The main concern about the Kansas City Chiefs this season has been the productivity of their wide receiver corps. One of the players under the most scrutiny has been wide receiver Kadarius Toney, upon whom there were high expectations for 2023.
In the spring, general manager Brett Veach declared that Toney was talented enough to be the team’s No. 1 wideout. But his season got off to a poor start: literally five minutes into training camp, Toney suffered a partially torn meniscus in his knee — an injury that required surgery.
Toney missed all of training camp, returning for the Week 1 game against the Detroit Lions. Since then, his usage (and production) have been sporadic. On Monday, head coach Andy Reid confirmed that since his knee injury, the team has been managing his use.
“I just want to remind everybody that he did have that knee surgery,” Reid told reporters, “so we’re taking it easy with him up to this point. [We’re] just making sure he can make it through the year in good health.”
Kadarius Toney’s snap count and usage
Kansas City worked toward a wide receiver-by-committee approach through the first eight weeks of the season — but against the Miami Dolphins in Frankfurt, it appeared that the team was beginning to move away from that plan. After peaking at 42% against the Denver Broncos in Week 6, Toney’s offensive usage was at 20% (or below) for three consecutive weeks; he had just seven snaps in Germany.
“We can play him more than that and still be okay,” said Reid on Monday. “We just keep an eye on his leg and make sure that we’re repping that out the right way. [We’ll] let him keep progressing as we go here throughout the year — that’s the important part.”
Still, only Justyn Ross — who has been on the commissioner’s exempt list for the last two games — has had fewer snaps at wide receiver than Toney, who has been on the field for just 24% of 2023’s offensive snaps. Ross’ absence — and that of wideout Justin Watson in Week 7 for an elbow dislocation — wasn’t enough to get Toney more work. He has even had fewer snaps than recently re-acquired wideout Mecole Hardman, who returned to the team in Week 7.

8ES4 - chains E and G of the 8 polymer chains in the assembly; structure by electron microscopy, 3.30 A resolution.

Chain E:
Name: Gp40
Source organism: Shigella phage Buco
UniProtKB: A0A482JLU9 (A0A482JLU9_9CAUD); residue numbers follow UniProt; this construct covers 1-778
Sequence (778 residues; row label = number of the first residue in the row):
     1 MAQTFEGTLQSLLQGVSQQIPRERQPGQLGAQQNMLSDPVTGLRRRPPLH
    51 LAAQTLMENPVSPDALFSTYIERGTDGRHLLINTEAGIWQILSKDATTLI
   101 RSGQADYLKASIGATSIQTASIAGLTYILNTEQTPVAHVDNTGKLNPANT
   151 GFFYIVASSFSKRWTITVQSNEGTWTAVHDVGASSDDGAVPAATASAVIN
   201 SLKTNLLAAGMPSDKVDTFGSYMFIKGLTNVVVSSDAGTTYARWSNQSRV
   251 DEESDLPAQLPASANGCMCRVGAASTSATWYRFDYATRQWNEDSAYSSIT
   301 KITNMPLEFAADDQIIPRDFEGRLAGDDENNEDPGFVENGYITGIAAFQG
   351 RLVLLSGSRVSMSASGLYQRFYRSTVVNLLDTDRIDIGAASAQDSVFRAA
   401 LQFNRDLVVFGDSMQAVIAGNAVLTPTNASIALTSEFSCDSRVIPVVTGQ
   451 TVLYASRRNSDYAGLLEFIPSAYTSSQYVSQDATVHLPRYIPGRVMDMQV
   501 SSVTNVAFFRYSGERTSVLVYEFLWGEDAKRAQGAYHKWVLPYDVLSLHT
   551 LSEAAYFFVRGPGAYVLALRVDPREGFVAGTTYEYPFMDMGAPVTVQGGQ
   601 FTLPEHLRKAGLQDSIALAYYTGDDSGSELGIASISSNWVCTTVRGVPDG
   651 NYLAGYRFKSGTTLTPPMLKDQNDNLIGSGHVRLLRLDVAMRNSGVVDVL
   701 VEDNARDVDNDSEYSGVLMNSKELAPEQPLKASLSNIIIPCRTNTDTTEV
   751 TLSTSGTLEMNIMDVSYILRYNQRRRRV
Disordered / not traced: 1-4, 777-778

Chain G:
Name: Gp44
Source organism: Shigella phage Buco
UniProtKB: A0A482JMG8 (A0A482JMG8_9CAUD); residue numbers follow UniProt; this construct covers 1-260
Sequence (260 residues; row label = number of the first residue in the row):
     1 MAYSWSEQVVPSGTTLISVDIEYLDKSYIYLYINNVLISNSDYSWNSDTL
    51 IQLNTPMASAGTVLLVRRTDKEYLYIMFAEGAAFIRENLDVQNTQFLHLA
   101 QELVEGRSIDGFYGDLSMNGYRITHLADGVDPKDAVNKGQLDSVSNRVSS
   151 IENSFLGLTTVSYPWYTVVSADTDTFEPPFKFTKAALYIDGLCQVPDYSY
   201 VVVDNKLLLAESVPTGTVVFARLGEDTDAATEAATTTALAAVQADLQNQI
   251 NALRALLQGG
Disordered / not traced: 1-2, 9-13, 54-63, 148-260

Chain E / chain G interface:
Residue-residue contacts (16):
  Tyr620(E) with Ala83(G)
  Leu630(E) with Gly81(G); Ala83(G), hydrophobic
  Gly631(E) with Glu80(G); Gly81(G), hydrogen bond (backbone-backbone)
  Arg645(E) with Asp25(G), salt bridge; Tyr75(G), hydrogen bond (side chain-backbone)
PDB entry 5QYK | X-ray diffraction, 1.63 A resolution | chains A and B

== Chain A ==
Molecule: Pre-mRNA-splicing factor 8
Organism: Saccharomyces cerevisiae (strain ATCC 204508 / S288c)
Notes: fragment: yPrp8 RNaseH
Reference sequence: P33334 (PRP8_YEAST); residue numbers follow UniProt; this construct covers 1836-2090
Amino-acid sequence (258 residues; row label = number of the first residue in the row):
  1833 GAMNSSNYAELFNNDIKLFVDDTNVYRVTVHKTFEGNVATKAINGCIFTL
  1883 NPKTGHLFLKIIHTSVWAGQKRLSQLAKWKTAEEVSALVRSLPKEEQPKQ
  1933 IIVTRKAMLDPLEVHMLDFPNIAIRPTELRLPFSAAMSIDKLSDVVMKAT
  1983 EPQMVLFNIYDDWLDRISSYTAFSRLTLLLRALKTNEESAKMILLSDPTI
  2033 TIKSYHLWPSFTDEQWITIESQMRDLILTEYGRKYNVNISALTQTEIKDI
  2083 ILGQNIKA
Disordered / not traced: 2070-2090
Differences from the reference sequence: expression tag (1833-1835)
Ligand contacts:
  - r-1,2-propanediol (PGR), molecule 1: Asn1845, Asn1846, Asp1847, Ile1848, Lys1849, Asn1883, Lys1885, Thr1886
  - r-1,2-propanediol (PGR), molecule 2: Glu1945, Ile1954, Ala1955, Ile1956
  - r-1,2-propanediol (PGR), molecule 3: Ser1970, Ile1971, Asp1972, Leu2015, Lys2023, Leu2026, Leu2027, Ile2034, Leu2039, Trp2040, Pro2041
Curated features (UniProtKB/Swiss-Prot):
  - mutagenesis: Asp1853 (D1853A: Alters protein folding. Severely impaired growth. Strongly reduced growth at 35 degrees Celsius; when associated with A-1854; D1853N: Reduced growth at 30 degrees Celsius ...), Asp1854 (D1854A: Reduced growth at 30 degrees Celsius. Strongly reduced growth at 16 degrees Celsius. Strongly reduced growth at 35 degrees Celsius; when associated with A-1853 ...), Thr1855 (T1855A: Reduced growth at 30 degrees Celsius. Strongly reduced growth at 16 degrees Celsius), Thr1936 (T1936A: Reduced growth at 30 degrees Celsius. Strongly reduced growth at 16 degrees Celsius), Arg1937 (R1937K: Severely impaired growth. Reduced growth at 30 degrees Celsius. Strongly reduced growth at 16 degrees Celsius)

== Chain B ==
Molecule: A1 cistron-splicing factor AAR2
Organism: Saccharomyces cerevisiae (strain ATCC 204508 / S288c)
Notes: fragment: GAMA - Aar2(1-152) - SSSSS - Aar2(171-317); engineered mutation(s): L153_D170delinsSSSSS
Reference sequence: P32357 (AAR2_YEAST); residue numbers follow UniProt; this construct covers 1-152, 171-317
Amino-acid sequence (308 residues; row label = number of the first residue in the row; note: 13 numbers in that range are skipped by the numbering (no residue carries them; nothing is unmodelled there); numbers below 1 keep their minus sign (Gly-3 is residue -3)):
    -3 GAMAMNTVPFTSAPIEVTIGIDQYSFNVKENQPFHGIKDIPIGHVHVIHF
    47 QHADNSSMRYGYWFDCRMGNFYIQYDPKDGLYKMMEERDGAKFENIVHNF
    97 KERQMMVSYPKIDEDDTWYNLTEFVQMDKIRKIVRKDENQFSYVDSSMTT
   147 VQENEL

Toney has also been an almost permanent fixture on the team’s injury report. He was listed there for the first two weeks of the season as he continued to recover from his knee surgery. In Weeks 3-7, he was on the report with a toe injury — and in Week 9, returned to the injury report with an ankle issue.
What could Toney’s role be for the rest of the season?
To this point, Toney’s young NFL career has been riddled with injuries. While he hasn’t missed a game this year, he was out for 15 games during his first two seasons. When healthy — and with the ball in his hands — he shows immense potential; he is still one of the most electrifying players on the team’s roster. So it is understandable that the Chiefs are trying to manage his usage.
Before the season, I argued that with Toney’s training camp injury (and his history), he should be given a longer recovery time — that he should not be rushed back into the lineup for Week 1. While he was back for the season opener, he dropped two passes. This might have been an indication he had not had enough practice reps to be ready for his return. So his reduced role through the midpoint of the season could be intended to allow Toney to be fully acclimated into the offense.
It does not appear that Toney has aggravated his partially torn meniscus. Given the nature of the injury (and its surgery), he should be fully recovered from it. His recovery from this injury is the main reason Reid cited for Toney’s limited role — but it is concerning that he has been on and off the injury report for multiple issues.
With the wideout’s injury history, there will always be cause to worry about Toney. And while Reid is often coy with the media, we should still take his word that the Chiefs have a plan for him. In his opportunities, his talent and ability have been evident. If he is able to stay reasonably healthy — and even if he gets less use than we expected — he can make a difference in Kansas City’s offense.